The animal kingdom is full of examples that illustrate just how tough the mating game can be. But there is perhaps no better example of this than the female butterfly, which has evolved an entirely distinct organ to protect her own interests—in response to a similarly selfish evolution by the males, naturally.
Female butterflies have notoriously complex and convoluted reproductive systems, which include a relatively mysterious organ known as the bursa copulatrix. Recent research by University of Pittsburgh graduate student Melissa Plakke helped to illuminate what's going on in there, but to understand it you first have to understand the harsh game of strategy that is butterfly sex.
To help further their own lines, male butterflies—like many other insects—have evolved to deliver their sperm inside a package called a spermatophore. Spermatophores contain proteins to help improve their sperm's chances by giving sperm a speed boost, or by plugging a female's vagina so other males can't copulate with her.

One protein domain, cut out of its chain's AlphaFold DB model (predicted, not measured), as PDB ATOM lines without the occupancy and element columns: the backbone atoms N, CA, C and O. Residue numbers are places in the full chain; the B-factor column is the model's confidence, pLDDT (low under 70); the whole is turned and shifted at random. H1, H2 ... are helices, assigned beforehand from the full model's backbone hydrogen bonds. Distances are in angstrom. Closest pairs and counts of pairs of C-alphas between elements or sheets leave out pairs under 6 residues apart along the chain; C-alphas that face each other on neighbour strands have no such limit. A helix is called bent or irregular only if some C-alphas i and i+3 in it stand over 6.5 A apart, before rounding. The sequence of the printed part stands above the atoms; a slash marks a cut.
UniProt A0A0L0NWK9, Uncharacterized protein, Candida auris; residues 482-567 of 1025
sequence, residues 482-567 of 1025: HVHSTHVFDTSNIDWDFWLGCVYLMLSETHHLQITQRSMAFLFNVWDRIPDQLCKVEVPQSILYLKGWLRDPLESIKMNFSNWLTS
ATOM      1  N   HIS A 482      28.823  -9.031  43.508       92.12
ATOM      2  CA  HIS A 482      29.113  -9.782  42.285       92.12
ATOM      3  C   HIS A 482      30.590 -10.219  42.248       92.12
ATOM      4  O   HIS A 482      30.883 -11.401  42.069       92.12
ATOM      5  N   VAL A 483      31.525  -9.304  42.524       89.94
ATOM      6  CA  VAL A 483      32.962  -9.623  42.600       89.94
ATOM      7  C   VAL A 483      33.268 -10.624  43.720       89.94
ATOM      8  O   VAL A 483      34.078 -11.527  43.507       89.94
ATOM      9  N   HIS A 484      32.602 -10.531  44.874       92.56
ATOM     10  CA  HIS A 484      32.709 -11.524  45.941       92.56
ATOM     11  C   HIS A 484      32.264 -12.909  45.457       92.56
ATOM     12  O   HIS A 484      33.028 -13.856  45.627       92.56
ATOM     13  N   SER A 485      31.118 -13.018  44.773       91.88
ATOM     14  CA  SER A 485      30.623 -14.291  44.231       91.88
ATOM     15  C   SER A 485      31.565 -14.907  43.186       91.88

This could potentially be bad news for the female, who would like to give herself as many chances as possible to reproduce and pass on her genes—which is why female butterflies have evolved the ability to dismantle those proteins and use them to maintain their own bodies and eggs. Because this is an evolutionary arms race of sorts, the outer shell of the male's spermatophore is surprisingly tough.
This back and forth is where the bursa copulatrix comes in. Scientists initially thought the organ might be "digesting" the tough spermatophore shell and trapping useful proteins, but they weren't sure. Plakke's research studied the interior of the bursa copulatrix in cabbage white butterflies, using specimens that were sexually active and some that weren't. She and her team found nine different enzymes in the bursa that break down proteins—meaning the bursa copulatrix is "eating" the male's proteins like a second stomach. Because adult butterflies don't actually consume other proteins, this organ has been compared to the section of the caterpillar gut responsible for digesting protein—but it's just one-twentieth of the size, which means the bursa copulatrix is just as, if not more, digestively powerful.